UPDATE: Both Hughes and Wright have now conceded, leaving Huntsman and Cox as the two remaining candidates seeking the Republican nomination to run for governor. The original story is below for your reference.
SALT LAKE CITY — The initial vote count on primary night did not go the way former Utah House Speaker Greg Hughes or former Utah GOP Chairman Thomas Wright wanted. However, both candidates are optimistic they could pull out a win in the gubernatorial primary.
Wright focused his campaign on more traditional get out the vote methods, like calling or texting voters and sending lots of mailers. He even had several humerous TV commercials.
That’s why he thinks his campaign is still competitive, even though he’s always polled fourth.
“We had a really concise direct mail program that was targeting people that don’t spend a lot of time on social media and online. When you have polls come out that measure people online, then naturally [my supporters are] going to come out a little bit low. That’s fine…but we do have a strategy, and we’re anxious to see if it panned out,” Wright says.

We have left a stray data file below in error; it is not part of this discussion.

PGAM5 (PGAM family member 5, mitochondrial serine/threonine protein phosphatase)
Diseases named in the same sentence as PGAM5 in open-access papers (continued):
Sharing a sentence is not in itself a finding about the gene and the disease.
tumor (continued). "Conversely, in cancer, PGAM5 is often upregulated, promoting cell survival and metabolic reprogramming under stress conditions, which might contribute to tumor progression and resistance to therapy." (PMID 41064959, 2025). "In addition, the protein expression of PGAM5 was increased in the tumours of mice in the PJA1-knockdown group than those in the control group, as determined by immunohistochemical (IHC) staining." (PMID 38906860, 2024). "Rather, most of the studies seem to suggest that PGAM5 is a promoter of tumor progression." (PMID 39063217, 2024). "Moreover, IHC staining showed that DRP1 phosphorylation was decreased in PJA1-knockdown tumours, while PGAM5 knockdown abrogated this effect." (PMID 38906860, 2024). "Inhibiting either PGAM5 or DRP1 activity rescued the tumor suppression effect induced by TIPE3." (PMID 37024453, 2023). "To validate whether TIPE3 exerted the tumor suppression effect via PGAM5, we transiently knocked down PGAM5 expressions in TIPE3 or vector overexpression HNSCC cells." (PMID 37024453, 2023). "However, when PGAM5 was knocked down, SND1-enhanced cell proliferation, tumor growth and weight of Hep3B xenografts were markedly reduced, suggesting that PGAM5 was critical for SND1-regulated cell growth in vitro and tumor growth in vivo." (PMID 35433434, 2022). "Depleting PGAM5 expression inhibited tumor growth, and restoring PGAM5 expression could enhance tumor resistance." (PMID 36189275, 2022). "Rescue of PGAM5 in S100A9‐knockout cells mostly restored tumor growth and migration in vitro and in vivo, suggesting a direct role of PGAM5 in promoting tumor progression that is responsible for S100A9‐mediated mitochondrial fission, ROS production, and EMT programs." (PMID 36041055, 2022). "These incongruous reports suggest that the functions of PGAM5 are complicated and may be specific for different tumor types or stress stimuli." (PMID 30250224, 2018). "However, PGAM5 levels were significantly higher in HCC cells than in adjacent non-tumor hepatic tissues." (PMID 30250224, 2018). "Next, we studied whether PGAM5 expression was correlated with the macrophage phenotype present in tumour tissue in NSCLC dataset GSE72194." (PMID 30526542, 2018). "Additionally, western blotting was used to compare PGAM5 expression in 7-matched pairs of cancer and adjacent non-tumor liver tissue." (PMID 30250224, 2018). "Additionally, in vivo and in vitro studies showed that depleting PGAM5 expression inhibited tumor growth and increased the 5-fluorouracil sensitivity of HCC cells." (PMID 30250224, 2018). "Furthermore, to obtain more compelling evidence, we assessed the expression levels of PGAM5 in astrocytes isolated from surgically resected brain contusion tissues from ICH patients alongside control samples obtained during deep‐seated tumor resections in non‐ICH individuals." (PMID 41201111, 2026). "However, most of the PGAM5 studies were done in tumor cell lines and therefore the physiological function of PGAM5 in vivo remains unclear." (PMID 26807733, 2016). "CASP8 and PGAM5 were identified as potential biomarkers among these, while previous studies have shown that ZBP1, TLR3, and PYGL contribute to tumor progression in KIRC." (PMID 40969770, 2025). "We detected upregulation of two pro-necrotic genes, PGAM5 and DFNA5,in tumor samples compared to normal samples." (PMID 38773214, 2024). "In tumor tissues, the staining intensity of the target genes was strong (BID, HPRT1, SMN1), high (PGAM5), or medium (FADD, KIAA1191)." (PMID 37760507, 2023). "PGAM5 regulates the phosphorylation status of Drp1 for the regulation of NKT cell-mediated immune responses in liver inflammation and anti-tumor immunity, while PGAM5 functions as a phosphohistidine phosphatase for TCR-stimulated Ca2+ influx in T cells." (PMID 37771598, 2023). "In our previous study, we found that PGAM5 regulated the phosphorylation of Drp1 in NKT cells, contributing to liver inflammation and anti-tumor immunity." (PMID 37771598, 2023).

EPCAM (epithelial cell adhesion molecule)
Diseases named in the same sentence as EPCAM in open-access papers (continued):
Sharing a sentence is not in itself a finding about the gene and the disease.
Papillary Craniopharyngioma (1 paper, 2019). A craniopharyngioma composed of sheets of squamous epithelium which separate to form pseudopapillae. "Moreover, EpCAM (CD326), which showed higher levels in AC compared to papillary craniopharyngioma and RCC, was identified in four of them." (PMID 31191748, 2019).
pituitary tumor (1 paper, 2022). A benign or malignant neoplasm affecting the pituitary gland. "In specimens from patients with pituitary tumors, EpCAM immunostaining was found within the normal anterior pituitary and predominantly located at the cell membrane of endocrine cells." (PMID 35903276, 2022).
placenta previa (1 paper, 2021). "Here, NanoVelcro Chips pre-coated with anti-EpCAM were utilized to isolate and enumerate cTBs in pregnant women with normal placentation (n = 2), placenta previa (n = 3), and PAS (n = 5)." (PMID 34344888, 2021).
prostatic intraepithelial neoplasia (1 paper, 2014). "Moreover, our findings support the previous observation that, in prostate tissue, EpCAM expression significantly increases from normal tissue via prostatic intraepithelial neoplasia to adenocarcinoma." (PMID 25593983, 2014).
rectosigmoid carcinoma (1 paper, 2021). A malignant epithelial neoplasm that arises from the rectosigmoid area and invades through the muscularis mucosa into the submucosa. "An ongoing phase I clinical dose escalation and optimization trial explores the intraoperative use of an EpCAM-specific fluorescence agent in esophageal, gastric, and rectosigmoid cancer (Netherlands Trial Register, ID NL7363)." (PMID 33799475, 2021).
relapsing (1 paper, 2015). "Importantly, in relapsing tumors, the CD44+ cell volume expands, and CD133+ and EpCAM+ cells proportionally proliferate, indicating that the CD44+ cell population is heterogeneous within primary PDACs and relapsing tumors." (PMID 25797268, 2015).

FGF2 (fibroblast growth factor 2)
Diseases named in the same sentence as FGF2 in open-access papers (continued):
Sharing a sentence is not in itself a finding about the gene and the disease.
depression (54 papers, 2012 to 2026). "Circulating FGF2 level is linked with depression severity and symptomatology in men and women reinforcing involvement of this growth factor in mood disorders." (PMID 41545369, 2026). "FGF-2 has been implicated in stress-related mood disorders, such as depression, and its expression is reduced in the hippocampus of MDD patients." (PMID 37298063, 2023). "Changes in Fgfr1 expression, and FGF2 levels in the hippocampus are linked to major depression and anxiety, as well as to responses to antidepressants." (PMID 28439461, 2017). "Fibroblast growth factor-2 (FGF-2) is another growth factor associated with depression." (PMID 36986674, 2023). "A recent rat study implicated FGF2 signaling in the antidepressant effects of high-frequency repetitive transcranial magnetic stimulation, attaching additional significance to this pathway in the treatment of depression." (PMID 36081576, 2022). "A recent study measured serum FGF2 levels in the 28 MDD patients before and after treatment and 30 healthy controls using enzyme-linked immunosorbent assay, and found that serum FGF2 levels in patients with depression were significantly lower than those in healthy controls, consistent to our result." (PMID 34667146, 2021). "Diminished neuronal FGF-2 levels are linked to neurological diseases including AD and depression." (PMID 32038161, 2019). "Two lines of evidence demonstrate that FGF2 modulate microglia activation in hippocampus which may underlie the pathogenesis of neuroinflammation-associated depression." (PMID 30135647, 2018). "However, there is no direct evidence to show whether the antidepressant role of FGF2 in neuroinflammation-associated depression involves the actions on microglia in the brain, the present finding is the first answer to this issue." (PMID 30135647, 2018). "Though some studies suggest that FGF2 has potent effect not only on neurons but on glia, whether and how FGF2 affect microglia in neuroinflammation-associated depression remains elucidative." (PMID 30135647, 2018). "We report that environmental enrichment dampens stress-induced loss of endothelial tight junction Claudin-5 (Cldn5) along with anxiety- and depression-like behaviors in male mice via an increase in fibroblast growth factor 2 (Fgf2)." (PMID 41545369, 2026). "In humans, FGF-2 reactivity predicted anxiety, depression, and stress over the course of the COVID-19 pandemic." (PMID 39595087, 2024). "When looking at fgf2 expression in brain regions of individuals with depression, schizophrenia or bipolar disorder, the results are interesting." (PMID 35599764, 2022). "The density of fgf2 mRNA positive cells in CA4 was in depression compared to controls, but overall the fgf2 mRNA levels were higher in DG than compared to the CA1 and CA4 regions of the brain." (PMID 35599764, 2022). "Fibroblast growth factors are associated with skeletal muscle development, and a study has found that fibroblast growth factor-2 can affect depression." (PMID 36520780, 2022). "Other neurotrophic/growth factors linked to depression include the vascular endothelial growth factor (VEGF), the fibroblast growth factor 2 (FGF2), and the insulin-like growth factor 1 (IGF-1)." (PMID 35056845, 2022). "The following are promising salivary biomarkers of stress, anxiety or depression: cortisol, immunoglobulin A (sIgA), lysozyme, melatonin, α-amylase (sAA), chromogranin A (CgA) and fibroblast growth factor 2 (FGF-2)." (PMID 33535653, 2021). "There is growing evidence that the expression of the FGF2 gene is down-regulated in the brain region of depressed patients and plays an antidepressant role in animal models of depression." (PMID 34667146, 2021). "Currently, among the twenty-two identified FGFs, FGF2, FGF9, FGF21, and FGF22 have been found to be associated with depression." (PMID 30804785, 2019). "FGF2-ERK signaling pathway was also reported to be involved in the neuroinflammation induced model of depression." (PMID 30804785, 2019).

Wright also says he’s been attracting voters who were previously unaffiliated who switched to Republican to vote in the primary. He says they have liked his “commonsense conservatism”.
Many of those voters switched to Republican to vote against Greg Hughes, who has been a lightning rod for liberals in Utah.
Hughes says he realizes this but has had success with conservative voters.
“We think that this is a conservative state. Our values are important. We’re a state of industry. The issues that we have brought up are Constitutionally protected liberties [and] are still on the forefront of everyone’s mind,” Hughes.
Hughes says his internal polls show him neck and neck with front runners Spencer Cox and Jon Huntsman, Jr. if conservatives come out to vote.